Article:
So, you're email has been hacked. Some how, some way, an unauthorized source got into your account and email blasted all of your contacts with a pity story about how you are stranded in a foreign country and have no money to return home. Unfortunately, it happens. The good news is there are ways to fix the damage that may have been done (to a certain point) and prevent it from happening again. If you have recently had your email account hacked, follow these five steps to recover damages and prevent future problems.
Changing your password is the first thing you are going to want to do upon discovering your email has been hacked. Change your password to something you will be able to remember, but is not associated with your name, birthday, other personal information, etc. You may also want to change the passwords of other accounts you may access on your computer such as: social media profiles, bank logins, or websites you are subscribed to. You want to keep the hacker from being able to access any more of your information and further protecting other accounts on your computer is worth you time and effort.
While changing your password seems obvious, there are times when you can't even access your own account after it has been hacked. In these instances, you are going to need to regain access. First, you are going to want to navigate to the email site help center. There you should be able to input the personal information you used to set up the account in order to once again gain access. From there, you are going to then want to come up with a new password that will be significantly more difficult to hack.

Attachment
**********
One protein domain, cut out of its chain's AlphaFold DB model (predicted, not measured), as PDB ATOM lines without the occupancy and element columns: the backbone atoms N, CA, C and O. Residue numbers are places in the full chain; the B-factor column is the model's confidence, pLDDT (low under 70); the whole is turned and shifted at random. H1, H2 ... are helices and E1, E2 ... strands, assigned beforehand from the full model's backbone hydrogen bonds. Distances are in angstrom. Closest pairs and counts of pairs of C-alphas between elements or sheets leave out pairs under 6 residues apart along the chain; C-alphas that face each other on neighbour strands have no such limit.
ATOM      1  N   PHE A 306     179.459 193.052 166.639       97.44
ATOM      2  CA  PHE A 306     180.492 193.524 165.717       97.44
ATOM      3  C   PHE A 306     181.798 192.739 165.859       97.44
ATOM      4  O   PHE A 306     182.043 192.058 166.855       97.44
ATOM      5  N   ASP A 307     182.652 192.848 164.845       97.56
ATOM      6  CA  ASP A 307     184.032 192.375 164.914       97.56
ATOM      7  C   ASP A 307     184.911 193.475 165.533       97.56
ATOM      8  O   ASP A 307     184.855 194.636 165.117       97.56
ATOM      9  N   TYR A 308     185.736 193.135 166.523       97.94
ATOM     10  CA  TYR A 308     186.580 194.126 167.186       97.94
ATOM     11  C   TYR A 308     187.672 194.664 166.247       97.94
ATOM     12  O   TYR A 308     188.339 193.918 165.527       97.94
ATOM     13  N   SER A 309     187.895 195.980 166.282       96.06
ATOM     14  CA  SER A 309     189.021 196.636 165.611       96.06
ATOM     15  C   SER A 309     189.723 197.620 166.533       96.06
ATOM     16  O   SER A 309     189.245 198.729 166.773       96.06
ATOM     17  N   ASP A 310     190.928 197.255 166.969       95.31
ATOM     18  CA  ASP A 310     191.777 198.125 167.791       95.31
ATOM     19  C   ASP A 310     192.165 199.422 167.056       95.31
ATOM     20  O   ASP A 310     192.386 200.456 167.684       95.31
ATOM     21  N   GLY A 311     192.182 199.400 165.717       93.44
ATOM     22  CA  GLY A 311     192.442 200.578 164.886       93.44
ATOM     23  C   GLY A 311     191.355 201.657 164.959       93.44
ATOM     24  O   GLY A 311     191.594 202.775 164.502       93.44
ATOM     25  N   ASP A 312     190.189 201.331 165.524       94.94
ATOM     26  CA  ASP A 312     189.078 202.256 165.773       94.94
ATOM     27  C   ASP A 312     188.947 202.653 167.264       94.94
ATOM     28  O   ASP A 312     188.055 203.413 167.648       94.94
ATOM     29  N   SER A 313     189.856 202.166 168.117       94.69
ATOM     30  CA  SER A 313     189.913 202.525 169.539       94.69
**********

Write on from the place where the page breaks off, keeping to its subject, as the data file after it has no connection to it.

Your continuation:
You are going to want to make sure that your computer has not been compromised. If you do not have an anti-virus software already installed on your computer, you may want to invest in one to help deter these problems in the future. Hackers easily obtain passwords by installing malware on your computer. That means, regardless of what device you are using, hackers will be able to detect your password and use it. You are going to want to check the malware settings on your cell phone and computer and then set up routing security checks to prevent these cyber attacks from occurring in the future.
Now you are going to want to apologize to all of your friends, family, and acquaintances that received the "hacker email" or simply notify them that your account was hacked. Let them know that if they did receive an odd email from you that they should not be alarmed and you are handling the situation.
Depending on what type of email account you have (Gmail, Yahoo, etc), you should report it so that they become aware and can track any patterns they may be seeing. Don't just let the hacker win this battle. Tell people who can have an impact about the struggles you have faced and report exactly what the hacker did to inconvenience you.
Moving forward, you are going to want to be more careful about what sites you browse and what programs you download on your computer. If the site or download is unsafe (often times, antivirus software will notify you before allowing you to proceed, if it grants access at all), be aware that you are exposing your operating system to a world of cyber crime that you will not be able to constantly monitor. If you don't want to worry about accidentally accessing a dangerous site, you may want to look into purchasing an antivirus software that can do that work for you and keep you better protected from hackers in the future.